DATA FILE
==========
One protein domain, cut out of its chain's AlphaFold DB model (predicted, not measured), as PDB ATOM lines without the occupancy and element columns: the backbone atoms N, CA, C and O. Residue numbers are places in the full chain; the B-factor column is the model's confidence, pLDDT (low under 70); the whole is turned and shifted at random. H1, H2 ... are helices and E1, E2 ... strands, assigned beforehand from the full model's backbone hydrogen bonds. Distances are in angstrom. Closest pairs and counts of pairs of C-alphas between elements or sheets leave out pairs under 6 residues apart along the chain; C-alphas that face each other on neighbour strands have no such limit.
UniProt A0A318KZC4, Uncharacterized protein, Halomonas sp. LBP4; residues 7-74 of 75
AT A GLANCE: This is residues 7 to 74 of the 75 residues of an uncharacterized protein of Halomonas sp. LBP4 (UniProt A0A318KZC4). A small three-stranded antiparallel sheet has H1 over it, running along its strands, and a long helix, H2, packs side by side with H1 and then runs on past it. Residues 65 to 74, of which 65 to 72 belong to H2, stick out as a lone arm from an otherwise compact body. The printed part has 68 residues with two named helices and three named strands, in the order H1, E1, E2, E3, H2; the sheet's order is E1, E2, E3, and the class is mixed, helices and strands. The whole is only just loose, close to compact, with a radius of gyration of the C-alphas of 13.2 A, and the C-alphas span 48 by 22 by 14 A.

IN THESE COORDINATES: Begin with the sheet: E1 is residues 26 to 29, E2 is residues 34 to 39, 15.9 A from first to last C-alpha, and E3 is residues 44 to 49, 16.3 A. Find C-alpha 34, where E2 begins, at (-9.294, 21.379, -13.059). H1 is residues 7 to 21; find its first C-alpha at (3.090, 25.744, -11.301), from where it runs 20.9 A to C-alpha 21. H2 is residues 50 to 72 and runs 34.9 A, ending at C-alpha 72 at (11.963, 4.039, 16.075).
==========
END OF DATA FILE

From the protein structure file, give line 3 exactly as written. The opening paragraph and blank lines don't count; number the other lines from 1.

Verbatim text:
IN THESE COORDINATES: Begin with the sheet: E1 is residues 26 to 29, E2 is residues 34 to 39, 15.9 A from first to last C-alpha, and E3 is residues 44 to 49, 16.3 A. Find C-alpha 34, where E2 begins, at (-9.294, 21.379, -13.059). H1 is residues 7 to 21; find its first C-alpha at (3.090, 25.744, -11.301), from where it runs 20.9 A to C-alpha 21. H2 is residues 50 to 72 and runs 34.9 A, ending at C-alpha 72 at (11.963, 4.039, 16.075).